A gambler can walk into the Meadowlands Racetrack or Monmouth Park in New Jersey — or at racetracks in other states such as Pennsylvania and West Virginia — and go to the sportsbook there and place bets on sporting events. The “hold” by the books averages around 5%.
Or the gambler can make a wager on a horse race, either happening at that track or elsewhere via a simulcast TV feed. The hold for that bet is around 15-20%.
Is that a problem, now that sports betting increasingly is going hand-in-hand with horse racing?
The Thoroughbred Idea Foundation, a not-for-profit industry advocacy group, said it is, in a provocative report published earlier this year.
“Racing’s existing customers, including our best customers, will be wooed by fabulously funded sports betting agencies,” the article reads, “while future generations of potential customers will be avalanched by customized fixed-odds betting products featuring their favorite leagues, teams, and players. The opportunities will be endless.
“Over roughly the next two to three years, racing must adapt to these new market conditions — accepting fixed-odds and exchange wagering on its product; developing a new funding model to support the sport in light of this disruptive, well-financed and aggressive competition; significantly boosting and improving our marketing efforts; and innovating to create new types of bets for customers who will soon be taken by agile, forward-thinking sports betting outlets. The future of horse racing on the continent will depend on it.”
Horse racing industry reaction
Pat Cummings, a co-author of the article, said last week that the proposal has met expected resistance.
“It’s obviously a work in progress, since we’re starting from essentially zero,” Cummings told NJ Online Gambling. “The only speed in this sport is in the races.”
Jeff Gural, who operates the Meadowlands Racetrack, questioned the premise of lowering takeouts at a sports betting industry event in Manhattan last fall.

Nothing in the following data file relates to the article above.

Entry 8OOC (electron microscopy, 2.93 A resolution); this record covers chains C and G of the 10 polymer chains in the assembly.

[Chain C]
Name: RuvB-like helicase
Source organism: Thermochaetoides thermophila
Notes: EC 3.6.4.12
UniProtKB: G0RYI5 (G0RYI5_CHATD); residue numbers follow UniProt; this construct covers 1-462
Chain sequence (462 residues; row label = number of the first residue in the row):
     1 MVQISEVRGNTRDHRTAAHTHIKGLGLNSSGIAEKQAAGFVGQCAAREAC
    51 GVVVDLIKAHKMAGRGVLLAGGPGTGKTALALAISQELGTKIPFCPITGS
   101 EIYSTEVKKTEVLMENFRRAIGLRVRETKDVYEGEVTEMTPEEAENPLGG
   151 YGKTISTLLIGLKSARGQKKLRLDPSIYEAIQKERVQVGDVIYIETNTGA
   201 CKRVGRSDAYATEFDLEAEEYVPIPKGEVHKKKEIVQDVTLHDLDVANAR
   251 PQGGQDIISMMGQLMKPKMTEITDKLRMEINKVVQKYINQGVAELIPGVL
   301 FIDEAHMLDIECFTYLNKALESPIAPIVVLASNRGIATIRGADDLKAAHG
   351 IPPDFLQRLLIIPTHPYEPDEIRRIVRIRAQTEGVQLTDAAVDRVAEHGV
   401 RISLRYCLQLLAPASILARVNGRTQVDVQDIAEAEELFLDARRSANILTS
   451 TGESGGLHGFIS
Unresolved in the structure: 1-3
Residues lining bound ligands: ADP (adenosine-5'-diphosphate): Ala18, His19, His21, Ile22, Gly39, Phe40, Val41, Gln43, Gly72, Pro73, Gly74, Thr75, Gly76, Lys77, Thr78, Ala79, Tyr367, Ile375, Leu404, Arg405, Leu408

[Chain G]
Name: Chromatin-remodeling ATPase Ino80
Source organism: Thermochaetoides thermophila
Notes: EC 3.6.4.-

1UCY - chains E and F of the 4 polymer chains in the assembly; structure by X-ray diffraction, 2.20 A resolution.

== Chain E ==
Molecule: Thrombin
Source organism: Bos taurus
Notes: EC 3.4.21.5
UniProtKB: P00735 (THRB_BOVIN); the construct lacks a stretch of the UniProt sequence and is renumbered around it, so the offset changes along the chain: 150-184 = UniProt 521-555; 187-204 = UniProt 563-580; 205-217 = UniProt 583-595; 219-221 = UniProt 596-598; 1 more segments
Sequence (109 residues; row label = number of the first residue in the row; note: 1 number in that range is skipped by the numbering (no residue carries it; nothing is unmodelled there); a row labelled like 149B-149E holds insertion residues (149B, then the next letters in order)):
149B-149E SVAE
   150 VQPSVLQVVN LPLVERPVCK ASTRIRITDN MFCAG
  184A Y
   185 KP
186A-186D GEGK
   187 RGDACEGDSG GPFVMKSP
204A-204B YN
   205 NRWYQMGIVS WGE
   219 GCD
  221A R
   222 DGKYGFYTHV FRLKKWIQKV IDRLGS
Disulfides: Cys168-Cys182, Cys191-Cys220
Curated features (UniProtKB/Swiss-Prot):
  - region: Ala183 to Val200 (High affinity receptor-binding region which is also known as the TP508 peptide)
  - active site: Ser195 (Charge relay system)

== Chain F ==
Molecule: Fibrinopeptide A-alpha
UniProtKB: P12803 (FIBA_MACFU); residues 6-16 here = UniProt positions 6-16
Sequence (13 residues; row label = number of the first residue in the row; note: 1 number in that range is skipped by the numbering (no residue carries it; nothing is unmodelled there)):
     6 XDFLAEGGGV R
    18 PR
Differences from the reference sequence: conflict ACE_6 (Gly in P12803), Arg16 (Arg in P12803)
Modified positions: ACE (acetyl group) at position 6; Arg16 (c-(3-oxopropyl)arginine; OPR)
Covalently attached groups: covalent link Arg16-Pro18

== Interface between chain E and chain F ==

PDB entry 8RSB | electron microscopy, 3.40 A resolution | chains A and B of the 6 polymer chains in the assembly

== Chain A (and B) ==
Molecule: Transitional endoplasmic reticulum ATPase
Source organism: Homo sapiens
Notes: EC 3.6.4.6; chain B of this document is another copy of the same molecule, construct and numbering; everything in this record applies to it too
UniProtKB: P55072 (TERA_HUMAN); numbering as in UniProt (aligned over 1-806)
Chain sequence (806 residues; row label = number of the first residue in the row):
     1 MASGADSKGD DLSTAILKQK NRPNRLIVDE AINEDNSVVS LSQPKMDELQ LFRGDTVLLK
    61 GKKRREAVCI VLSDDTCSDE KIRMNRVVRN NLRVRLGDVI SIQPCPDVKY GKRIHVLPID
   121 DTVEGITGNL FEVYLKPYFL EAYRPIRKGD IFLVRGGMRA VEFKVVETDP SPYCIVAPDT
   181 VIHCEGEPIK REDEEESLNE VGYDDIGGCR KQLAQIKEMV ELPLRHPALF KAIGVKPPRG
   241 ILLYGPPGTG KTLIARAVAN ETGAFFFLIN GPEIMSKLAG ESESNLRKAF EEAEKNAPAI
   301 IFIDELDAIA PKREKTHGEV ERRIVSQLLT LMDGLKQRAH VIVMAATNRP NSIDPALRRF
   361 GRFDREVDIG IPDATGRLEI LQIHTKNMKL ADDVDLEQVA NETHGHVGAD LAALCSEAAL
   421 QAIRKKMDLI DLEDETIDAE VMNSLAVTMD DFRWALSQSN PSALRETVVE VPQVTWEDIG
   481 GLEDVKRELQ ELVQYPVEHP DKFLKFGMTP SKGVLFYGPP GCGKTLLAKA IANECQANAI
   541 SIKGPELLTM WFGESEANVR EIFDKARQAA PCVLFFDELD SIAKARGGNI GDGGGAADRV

“Everybody says that,” Gural said. “And truthfully, if I owned a racetrack that had a casino, where the casino was funding everything, I would lower the takeout. It’s a no-brainer.
“The problem is … 90% of our business is being done off-track [via simulcast betting]. So if I lower the takeout because I feel bad for the customers, then the racetracks that take my signal won’t take it. They’ll say, ‘You’re telling me that your takeout is 10%? I’d rather get my customers to bet on a product where the takeout is 20%.’ It would require the whole industry [being unified].”
Gural added that big-time bettors get rebates that provide them more favorable margins, and he also noted, “there is no evidence that lowering the takeout actually helps the handle.”
A professional gambler weighs in
Keith Coppola, a professional horse racing bettor in New Jersey for many years, is not sounding the alarm either.
“The real money in the sport is playing with major rebates, so I don’t find [the discrepancy] to be an issue,” said Coppola. “Still, the lower the takeout, the longer a player can survive [before running out of money]. The tracks, though, contend they are barely making money.”
Mark Ford, the president of the Standardbred Breeders and Owners Association of New Jersey, notes that the early 2019 winter meet produced a healthy $3.6 million Saturday night handle in the first go-round with sports betting also in the mix at the Meadowlands.
“As far as sports betting, I think overall having it has gone a little bit our way — but it’s probably too early to tell,” said Ford. “It’s just nice to have fresh blood in the building, and the atmosphere is a little more exciting.”